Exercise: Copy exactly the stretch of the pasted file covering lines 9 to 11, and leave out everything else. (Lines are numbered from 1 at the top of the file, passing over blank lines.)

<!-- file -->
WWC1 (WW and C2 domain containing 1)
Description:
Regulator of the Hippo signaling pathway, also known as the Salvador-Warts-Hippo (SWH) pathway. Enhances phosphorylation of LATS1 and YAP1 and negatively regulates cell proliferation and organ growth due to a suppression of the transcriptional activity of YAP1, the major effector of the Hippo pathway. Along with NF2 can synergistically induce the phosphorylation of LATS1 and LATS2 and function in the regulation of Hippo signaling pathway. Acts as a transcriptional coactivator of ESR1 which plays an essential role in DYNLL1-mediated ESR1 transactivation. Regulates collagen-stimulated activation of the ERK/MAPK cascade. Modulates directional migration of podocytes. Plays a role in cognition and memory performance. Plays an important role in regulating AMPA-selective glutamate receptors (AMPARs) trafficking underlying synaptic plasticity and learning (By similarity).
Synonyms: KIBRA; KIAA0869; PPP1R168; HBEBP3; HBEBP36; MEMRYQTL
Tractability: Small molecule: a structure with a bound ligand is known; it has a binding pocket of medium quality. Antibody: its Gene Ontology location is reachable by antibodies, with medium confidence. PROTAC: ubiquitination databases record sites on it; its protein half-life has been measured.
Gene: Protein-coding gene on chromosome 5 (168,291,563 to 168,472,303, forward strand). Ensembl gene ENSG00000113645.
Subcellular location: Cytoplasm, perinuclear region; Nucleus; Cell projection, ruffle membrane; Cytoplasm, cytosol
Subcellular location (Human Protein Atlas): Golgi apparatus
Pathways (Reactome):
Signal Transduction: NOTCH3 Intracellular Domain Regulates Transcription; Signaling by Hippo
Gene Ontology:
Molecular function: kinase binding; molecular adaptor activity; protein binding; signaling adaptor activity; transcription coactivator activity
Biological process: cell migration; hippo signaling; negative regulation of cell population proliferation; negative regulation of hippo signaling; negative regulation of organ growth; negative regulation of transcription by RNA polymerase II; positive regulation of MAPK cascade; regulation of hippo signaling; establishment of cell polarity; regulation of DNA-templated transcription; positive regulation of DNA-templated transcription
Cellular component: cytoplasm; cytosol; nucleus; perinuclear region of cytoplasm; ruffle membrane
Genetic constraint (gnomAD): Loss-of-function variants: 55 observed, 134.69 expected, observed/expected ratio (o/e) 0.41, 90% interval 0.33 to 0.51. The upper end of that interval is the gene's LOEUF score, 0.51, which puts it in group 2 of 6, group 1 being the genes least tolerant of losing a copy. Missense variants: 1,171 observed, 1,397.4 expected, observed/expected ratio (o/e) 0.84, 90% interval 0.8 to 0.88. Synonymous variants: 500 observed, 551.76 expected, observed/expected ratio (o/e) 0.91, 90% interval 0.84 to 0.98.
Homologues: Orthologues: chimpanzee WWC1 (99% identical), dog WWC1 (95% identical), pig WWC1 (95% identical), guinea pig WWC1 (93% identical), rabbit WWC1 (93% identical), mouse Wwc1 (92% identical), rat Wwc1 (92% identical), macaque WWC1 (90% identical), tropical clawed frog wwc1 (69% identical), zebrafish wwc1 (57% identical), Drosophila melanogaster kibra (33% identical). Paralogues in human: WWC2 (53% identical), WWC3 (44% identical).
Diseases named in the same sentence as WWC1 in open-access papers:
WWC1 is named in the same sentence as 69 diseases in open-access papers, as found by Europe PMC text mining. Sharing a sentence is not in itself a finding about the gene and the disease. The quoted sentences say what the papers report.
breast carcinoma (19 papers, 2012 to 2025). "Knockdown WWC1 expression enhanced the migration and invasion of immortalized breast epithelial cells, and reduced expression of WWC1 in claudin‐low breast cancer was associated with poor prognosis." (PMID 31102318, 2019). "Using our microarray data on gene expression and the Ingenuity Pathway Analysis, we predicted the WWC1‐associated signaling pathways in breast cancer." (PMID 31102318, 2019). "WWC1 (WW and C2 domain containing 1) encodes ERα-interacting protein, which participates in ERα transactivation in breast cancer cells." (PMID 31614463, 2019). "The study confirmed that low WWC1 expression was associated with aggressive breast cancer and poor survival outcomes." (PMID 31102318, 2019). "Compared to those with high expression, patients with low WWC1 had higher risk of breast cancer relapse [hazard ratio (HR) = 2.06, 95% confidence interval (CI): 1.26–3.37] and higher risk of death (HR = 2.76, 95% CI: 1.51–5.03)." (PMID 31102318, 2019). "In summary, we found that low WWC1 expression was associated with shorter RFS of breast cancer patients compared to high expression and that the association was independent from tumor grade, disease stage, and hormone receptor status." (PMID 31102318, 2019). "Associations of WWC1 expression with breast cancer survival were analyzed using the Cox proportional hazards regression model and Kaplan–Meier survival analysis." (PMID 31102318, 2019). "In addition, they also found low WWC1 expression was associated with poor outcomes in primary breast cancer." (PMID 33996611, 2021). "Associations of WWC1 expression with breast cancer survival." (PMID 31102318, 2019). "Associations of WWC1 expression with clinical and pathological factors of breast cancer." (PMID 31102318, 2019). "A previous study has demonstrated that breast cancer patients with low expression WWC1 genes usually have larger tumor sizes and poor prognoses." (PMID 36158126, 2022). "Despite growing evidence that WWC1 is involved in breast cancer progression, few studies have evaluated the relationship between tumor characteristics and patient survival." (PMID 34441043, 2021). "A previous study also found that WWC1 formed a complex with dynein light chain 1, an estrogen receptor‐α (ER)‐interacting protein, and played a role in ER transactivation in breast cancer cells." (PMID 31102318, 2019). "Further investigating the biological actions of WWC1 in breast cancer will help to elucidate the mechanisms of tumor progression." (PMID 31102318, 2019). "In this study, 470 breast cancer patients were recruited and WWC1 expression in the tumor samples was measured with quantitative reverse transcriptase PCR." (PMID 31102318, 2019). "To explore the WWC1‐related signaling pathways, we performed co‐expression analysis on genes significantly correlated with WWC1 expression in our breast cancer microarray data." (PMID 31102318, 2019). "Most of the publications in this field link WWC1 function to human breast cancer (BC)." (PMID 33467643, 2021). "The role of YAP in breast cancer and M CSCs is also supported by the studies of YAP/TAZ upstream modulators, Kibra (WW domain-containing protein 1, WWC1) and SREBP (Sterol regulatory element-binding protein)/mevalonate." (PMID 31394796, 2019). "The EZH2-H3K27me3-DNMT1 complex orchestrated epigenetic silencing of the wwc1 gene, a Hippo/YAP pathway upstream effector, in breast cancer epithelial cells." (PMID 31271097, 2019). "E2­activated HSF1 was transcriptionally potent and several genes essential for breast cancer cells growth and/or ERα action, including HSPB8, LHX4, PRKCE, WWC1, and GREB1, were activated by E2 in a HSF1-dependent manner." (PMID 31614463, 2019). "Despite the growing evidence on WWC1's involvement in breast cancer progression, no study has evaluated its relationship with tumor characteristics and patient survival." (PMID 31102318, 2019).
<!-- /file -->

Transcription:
Pathways (Reactome):
Signal Transduction: NOTCH3 Intracellular Domain Regulates Transcription; Signaling by Hippo
Gene Ontology: